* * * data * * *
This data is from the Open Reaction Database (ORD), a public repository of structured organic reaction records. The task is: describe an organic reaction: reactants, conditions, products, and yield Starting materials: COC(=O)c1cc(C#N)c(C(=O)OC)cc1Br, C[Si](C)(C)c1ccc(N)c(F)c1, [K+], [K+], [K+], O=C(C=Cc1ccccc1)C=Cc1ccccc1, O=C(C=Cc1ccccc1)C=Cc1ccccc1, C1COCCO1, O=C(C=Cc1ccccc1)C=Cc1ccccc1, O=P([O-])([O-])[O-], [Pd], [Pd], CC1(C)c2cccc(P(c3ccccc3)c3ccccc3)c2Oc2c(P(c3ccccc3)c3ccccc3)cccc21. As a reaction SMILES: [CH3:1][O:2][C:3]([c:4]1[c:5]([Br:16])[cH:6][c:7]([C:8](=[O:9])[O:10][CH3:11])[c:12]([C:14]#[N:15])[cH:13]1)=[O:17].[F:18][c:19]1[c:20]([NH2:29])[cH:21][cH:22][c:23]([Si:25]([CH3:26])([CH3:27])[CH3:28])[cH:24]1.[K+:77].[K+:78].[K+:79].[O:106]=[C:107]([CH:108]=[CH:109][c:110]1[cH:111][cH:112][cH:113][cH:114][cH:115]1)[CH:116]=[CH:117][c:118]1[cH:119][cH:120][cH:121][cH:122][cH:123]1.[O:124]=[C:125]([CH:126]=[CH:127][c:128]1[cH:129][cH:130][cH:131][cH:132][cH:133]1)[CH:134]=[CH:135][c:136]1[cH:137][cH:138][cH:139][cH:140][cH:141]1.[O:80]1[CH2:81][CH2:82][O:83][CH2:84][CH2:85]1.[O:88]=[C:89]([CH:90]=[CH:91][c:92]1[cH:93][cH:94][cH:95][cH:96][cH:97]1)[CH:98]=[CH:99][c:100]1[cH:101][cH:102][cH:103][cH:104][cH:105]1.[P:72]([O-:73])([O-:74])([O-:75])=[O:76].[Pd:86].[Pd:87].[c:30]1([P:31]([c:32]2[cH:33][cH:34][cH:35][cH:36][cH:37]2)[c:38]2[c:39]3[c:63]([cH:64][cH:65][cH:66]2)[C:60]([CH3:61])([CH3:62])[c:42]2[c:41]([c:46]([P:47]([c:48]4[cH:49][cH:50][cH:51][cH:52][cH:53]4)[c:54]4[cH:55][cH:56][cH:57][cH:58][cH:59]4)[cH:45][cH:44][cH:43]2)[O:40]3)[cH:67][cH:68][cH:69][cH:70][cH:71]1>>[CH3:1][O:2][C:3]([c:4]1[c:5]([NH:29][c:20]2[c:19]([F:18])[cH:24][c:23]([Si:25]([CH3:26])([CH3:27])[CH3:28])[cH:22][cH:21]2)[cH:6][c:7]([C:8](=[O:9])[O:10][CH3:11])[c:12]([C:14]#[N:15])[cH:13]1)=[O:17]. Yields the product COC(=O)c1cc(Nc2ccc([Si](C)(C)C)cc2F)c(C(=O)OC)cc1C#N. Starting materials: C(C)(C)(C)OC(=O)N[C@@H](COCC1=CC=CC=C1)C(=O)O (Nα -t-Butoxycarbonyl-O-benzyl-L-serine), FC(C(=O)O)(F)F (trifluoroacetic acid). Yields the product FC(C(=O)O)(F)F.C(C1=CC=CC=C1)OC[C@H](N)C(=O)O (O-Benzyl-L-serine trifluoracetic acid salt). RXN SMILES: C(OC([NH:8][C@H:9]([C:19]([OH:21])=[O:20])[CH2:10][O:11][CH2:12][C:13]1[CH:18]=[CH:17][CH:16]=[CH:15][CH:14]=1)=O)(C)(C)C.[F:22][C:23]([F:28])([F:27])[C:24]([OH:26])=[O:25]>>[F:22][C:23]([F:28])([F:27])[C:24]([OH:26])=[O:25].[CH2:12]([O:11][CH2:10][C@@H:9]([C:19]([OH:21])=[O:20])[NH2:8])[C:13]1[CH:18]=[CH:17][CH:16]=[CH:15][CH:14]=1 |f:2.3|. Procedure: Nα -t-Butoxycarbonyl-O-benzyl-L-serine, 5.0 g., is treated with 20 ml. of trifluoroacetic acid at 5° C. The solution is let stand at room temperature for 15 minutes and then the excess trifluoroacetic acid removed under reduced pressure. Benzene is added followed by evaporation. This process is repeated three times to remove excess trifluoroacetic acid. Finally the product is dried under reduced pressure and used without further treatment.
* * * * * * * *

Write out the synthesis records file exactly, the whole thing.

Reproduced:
This data is from the Open Reaction Database (ORD), a public repository of structured organic reaction records. The task is: describe an organic reaction: reactants, conditions, products, and yield Starting materials: COC(=O)c1cc(C#N)c(C(=O)OC)cc1Br, C[Si](C)(C)c1ccc(N)c(F)c1, [K+], [K+], [K+], O=C(C=Cc1ccccc1)C=Cc1ccccc1, O=C(C=Cc1ccccc1)C=Cc1ccccc1, C1COCCO1, O=C(C=Cc1ccccc1)C=Cc1ccccc1, O=P([O-])([O-])[O-], [Pd], [Pd], CC1(C)c2cccc(P(c3ccccc3)c3ccccc3)c2Oc2c(P(c3ccccc3)c3ccccc3)cccc21. As a reaction SMILES: [CH3:1][O:2][C:3]([c:4]1[c:5]([Br:16])[cH:6][c:7]([C:8](=[O:9])[O:10][CH3:11])[c:12]([C:14]#[N:15])[cH:13]1)=[O:17].[F:18][c:19]1[c:20]([NH2:29])[cH:21][cH:22][c:23]([Si:25]([CH3:26])([CH3:27])[CH3:28])[cH:24]1.[K+:77].[K+:78].[K+:79].[O:106]=[C:107]([CH:108]=[CH:109][c:110]1[cH:111][cH:112][cH:113][cH:114][cH:115]1)[CH:116]=[CH:117][c:118]1[cH:119][cH:120][cH:121][cH:122][cH:123]1.[O:124]=[C:125]([CH:126]=[CH:127][c:128]1[cH:129][cH:130][cH:131][cH:132][cH:133]1)[CH:134]=[CH:135][c:136]1[cH:137][cH:138][cH:139][cH:140][cH:141]1.[O:80]1[CH2:81][CH2:82][O:83][CH2:84][CH2:85]1.[O:88]=[C:89]([CH:90]=[CH:91][c:92]1[cH:93][cH:94][cH:95][cH:96][cH:97]1)[CH:98]=[CH:99][c:100]1[cH:101][cH:102][cH:103][cH:104][cH:105]1.[P:72]([O-:73])([O-:74])([O-:75])=[O:76].[Pd:86].[Pd:87].[c:30]1([P:31]([c:32]2[cH:33][cH:34][cH:35][cH:36][cH:37]2)[c:38]2[c:39]3[c:63]([cH:64][cH:65][cH:66]2)[C:60]([CH3:61])([CH3:62])[c:42]2[c:41]([c:46]([P:47]([c:48]4[cH:49][cH:50][cH:51][cH:52][cH:53]4)[c:54]4[cH:55][cH:56][cH:57][cH:58][cH:59]4)[cH:45][cH:44][cH:43]2)[O:40]3)[cH:67][cH:68][cH:69][cH:70][cH:71]1>>[CH3:1][O:2][C:3]([c:4]1[c:5]([NH:29][c:20]2[c:19]([F:18])[cH:24][c:23]([Si:25]([CH3:26])([CH3:27])[CH3:28])[cH:22][cH:21]2)[cH:6][c:7]([C:8](=[O:9])[O:10][CH3:11])[c:12]([C:14]#[N:15])[cH:13]1)=[O:17]. Yields the product COC(=O)c1cc(Nc2ccc([Si](C)(C)C)cc2F)c(C(=O)OC)cc1C#N. Starting materials: C(C)(C)(C)OC(=O)N[C@@H](COCC1=CC=CC=C1)C(=O)O (Nα -t-Butoxycarbonyl-O-benzyl-L-serine), FC(C(=O)O)(F)F (trifluoroacetic acid). Yields the product FC(C(=O)O)(F)F.C(C1=CC=CC=C1)OC[C@H](N)C(=O)O (O-Benzyl-L-serine trifluoracetic acid salt). RXN SMILES: C(OC([NH:8][C@H:9]([C:19]([OH:21])=[O:20])[CH2:10][O:11][CH2:12][C:13]1[CH:18]=[CH:17][CH:16]=[CH:15][CH:14]=1)=O)(C)(C)C.[F:22][C:23]([F:28])([F:27])[C:24]([OH:26])=[O:25]>>[F:22][C:23]([F:28])([F:27])[C:24]([OH:26])=[O:25].[CH2:12]([O:11][CH2:10][C@@H:9]([C:19]([OH:21])=[O:20])[NH2:8])[C:13]1[CH:18]=[CH:17][CH:16]=[CH:15][CH:14]=1 |f:2.3|. Procedure: Nα -t-Butoxycarbonyl-O-benzyl-L-serine, 5.0 g., is treated with 20 ml. of trifluoroacetic acid at 5° C. The solution is let stand at room temperature for 15 minutes and then the excess trifluoroacetic acid removed under reduced pressure. Benzene is added followed by evaporation. This process is repeated three times to remove excess trifluoroacetic acid. Finally the product is dried under reduced pressure and used without further treatment.